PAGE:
Saturday, March 18, 2006

I passed a Microsoft Certification Test!

I passed the first test of 3 for my Microsoft MCAD Certification! I passed the test called "Developing Windows Based Applications with Microsoft Visual Basic.NET and Microsoft Visual Studio"


It has been a longtime goal of mine to get the Microsoft Certification for Programmers, so it is a great personal victory for me to have passed the first test. I didn't actually think that I would pass it, I was taking it to see how hard the test was and how hard I would have to study to pass it because I got a take-it-again-for-free coupon. :) But I did in fact pass it on my first try. I scored a 775, while the minimum score to pass is a 700, so I passed by a margin of 3 questions on a 38 question test. I was certainly happy coming out of the test.

Now I think I will stop having those nagging nightmares where I'm in school again and can't find my class. Something that didn't bother me conciously, but something - perhaps in retrospect humerously - that bugged me subconsiously. So it's a great personal victory for me. In addition to a great professional affirmation of my skillsets, it's proof to myself that I haven't lost my academic touch.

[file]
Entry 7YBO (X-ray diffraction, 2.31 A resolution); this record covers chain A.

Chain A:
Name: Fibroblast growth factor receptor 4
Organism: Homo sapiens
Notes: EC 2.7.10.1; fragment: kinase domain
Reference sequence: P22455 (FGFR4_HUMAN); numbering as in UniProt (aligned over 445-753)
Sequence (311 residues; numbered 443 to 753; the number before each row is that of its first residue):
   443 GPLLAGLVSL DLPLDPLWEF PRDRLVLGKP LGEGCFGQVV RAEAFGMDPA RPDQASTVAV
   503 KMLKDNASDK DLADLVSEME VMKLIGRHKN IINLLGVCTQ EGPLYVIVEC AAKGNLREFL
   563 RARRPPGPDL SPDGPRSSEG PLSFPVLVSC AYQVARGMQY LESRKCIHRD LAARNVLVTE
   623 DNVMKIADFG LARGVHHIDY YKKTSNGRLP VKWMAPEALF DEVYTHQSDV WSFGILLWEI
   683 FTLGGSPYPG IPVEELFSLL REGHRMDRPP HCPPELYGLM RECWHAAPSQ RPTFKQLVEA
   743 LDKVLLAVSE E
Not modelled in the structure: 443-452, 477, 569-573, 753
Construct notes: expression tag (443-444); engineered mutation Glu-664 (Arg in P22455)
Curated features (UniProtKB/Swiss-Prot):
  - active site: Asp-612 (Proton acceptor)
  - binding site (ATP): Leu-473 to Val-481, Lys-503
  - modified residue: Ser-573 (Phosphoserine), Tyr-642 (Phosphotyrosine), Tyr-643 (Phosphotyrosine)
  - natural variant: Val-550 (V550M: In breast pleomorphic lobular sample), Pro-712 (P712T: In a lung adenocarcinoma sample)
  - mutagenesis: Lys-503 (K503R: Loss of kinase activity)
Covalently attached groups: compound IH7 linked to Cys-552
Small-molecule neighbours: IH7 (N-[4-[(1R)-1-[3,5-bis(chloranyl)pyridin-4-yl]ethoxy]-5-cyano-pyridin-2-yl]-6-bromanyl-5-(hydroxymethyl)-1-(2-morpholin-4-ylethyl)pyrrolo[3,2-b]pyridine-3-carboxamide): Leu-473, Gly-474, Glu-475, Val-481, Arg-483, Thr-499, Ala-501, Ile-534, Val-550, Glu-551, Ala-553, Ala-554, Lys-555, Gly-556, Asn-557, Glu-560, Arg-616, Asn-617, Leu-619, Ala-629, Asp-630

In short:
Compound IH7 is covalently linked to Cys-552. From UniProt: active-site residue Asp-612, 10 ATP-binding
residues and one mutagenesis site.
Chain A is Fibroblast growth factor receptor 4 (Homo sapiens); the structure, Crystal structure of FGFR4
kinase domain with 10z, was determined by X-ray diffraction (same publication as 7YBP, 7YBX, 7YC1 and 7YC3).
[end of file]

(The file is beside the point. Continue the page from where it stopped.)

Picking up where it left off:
Gotta go celebrate!


(added 3/19/2005) My father-in-law, Stayner Lewis, asked a good question about the certification: "what kind of certifiation is this." So.. let me put this certification in perspective. Most professional professions have their industry accepted degrees/lisences/certifications/advanced degrees. Lawyers have the bar, Actualary accountains have their standard set of tests, CPAs have their test/certifications. Business people can get an MBA. Well programmers are a interesting animal. There isn't really a common advanced degree or an industry wide certification for programmers. Maybe because programming is relatively new compared to law, medicine, tax, and insurance. Also, the skill that need to be demonstrated are technology specifc: Sun's Java Language Microsoft's .NET language, Cisco's various languages, etc. So what can a programmer do to further his education and demostrate compentency in programming skills? This is where Professional Programming Certifications come into play. Each company produces its own set of tests, and Microsoft's program is called MCP, Microsoft Certified Professional.

When I finish the "MCAD" certification that I'm working on, the acronym will go next to my name on my business cards and email signatures etc: "Joseph Fluckiger, MCAD". Has a nice ring to it doesn't it? anyway, hope that helps clarify a bit.